On appeal from final judgment entered in the Tax Court of New Jersey.
Matthews, Pressler and Petrella. The opinion of the court was delivered by Matthews, P.J.A.D.
This is an appeal from a decision of the Tax Court of New Jersey applying the Freeze Act (N.J.S.A. 54:2-43) to a judgment entered pursuant to a stipulation of settlement. 183 N.J. Super. 359.
Kentile Floors, Inc. (taxpayer) is the owner of lands and premises designated as Lot 10 in Block 255 on the Tax Map of the Borough of South Plainfield. For the tax years 1977, 1978 and 1979 the property was assessed by the borough at $10,597,800, allocated $1,475,000 to the land and $9,122,800 to the improvements. The taxpayer appealed from each assessment in the year it was made. Due to a backlog of cases, however, all three cases were pending in 1980. Consequently, the three appeals were consolidated for trial by court order.
On March 24, 1980, prior to the trial, the parties entered into a stipulation of settlement under which the property was assessed for each year at $8,850,000, allocated $1,475,000 to the land and $7,735,000 to the improvements. The settlement agreement represented that both parties were "satisfied that said settlement
and disposition adjusts the assessment of the property to the fair assessable value of the property as of the assessing date." On June 25, 1980 a "Judgment Pursuant to Settlement" was entered in accordance with this agreement by the Clerk of the Tax Court.
In 1980 the borough again assessed the taxpayer's property at $10,597,800, allocated $1,475,000 to the land and $9,122,800 to the improvements. Following an appeal by the taxpayer on October 29, 1980 the Middlesex County Board of Taxation entered a judgment reducing this assessment to $8,850,000, allocated $1,475,000 to the land and $7,375,000 to the improvements.*fn1
On November 25, 1980 the borough filed an appeal in the Tax Court alleging that the reduction in assessment granted by the county board was in error and did not reflect the true value of the property. In its answer the taxpayer asserted that the 1979 Tax Court judgment was a final judgment within the meaning of the Freeze Act, N.J.S.A. 54:2-43; as a result, the borough was estopped from levying an assessment higher than that reflected in the 1979 judgment. In the alternative, by way of counterclaim, the taxpayer maintained that the borough's 1980 assessment was in excess of the true value of its property.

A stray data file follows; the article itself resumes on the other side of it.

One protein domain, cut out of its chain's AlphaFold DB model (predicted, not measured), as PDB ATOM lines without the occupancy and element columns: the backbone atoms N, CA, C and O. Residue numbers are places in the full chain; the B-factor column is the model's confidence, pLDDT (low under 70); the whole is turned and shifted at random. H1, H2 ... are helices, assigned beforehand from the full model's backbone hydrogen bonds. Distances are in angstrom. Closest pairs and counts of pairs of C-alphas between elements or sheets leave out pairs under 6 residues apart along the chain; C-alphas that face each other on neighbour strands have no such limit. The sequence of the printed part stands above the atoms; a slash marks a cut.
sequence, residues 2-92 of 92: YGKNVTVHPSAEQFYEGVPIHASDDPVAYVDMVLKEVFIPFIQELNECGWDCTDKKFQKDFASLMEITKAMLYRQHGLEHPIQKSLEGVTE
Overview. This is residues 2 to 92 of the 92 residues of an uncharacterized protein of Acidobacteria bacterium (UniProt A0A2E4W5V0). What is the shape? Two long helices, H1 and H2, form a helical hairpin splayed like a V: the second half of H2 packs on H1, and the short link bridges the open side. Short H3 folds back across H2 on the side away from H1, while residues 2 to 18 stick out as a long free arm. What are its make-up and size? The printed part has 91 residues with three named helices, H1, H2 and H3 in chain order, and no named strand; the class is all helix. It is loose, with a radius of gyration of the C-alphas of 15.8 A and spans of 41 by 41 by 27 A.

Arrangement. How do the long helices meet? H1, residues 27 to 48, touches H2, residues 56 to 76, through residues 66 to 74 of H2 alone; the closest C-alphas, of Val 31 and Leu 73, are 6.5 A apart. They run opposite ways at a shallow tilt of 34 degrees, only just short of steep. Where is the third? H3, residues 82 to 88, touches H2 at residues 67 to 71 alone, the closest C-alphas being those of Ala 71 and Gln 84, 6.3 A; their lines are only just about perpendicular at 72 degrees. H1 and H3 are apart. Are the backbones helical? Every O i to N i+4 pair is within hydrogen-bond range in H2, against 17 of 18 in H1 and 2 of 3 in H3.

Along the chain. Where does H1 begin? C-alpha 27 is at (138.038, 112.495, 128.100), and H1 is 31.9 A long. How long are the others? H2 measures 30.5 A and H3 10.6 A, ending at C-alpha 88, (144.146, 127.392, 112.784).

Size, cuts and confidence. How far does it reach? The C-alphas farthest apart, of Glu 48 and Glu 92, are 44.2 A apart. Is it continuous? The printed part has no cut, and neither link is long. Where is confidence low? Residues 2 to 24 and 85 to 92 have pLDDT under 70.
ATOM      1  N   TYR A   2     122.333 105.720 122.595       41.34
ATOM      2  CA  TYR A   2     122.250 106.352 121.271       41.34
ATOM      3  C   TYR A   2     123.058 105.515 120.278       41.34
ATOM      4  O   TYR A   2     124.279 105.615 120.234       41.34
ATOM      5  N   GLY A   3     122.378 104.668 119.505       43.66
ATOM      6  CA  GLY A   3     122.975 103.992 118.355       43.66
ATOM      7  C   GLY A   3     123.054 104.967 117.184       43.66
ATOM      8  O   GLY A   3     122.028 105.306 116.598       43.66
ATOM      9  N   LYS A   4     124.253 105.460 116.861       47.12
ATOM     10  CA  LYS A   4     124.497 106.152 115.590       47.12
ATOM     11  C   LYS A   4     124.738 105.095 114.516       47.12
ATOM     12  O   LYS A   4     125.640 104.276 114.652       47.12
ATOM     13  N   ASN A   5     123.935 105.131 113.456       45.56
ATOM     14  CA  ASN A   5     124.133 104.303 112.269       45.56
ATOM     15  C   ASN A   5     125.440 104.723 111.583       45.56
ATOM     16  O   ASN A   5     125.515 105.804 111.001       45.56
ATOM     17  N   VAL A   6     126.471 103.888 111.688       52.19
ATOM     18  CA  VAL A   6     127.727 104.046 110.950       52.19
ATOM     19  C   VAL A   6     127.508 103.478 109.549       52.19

The taxpayer moved for summary judgment and Judge Andrew granted the taxpayer's motion, ruling, among other things, that "a judgment based upon a stipulation of settlement constitutes a final judgment for the purposes of N.J.S.A. 54:2-43." We agree and affirm.
The borough contends that it was error for the Tax Court to apply the Freeze Act, N.J.S.A. 54:2-43, in this case because the 1979 judgment, to which the act was applied, was entered pursuant to a settlement agreement and thus was unsupported
by a factual hearing. Essentially, the borough maintains that the Freeze Act may only be applied to a judgment resulting from a full hearing on the merits issued by a court or board of competent jurisdiction. We disagree.
The relevant provision of the Freeze Act provides as follows:
Where a judgment final has been rendered by the tax court involving real property such judgment shall be conclusive and binding upon the municipal assessor and the taxing district, parties to such proceeding, for the assessment year and for the 2 assessment years succeeding the assessment year covered by the final judgment, except as to changes in the value of the property occurring after the assessment date. Where such changes are alleged, the complaint shall specifically set forth the nature of the changes relied upon as the basis for such appeal. However, the conclusive and binding effect of such judgment shall terminate with the tax year immediately preceding the year in which a program for a complete revaluation of all real property within the district has been put into effect.
Preliminarily, we note that the statute speaks only of a final judgment rendered by the Tax Court and is silent with regard to how that judgment is entered. In support of its position that this statute applies only to judgments issued pursuant to a hearing, the borough relies on Riverview Gardens v. North Arlington, 9 N.J. 167 (1952); In re Strauss, 28 N.J. Super. 526 (App.Div.1953), and Hamilton Gardens, Inc. v. Hamilton Tp., 45 N.J. Super. 124 (App.Div.1957). Those cases, however, though equating final judgment with judgment on the merits, do not support the contention that the Freeze Act may not be applied to a judgment on the merits entered by consent.
In Hamilton Gardens the taxpayer appealed from assessments levied in 1952 and 1953 which were in excess of a 1951 judgment entered after a contested hearing before the Division of Tax Appeals.*fn2 On appeal from the 1952 and 1953 assessments the Division sustained the increase, finding that the 1951 judgment had not fixed the true value of the property and, therefore, that the Freeze Act did not apply. This court reversed:
The design of the act was to remedy "repeated yearly increases in the assessed value of property, not related to or justified by any changes increasing its market value, and resulting in harassment of the taxpayer, subjecting him to the trouble and expense of annual appeals to the county tax board." City of Newark v. Fisher, 8 N.J. 191, 199-200 (1951) (dealing with the corresponding statute, N.J.S.A. 54:3-26, pertaining to judgments of the county board). The language refers to a "final judgment" in the Division. This denotes a judgment on the merits of an appeal contesting an assessment and, as was pointed out in Riverview Gardens v. Borough of North Arlington, 9 N.J. 167, 173 (1952):
"An assessment that is either too high or too low may be 'frozen' * * * and remain so for the statutory period unless there were changes in the value of ...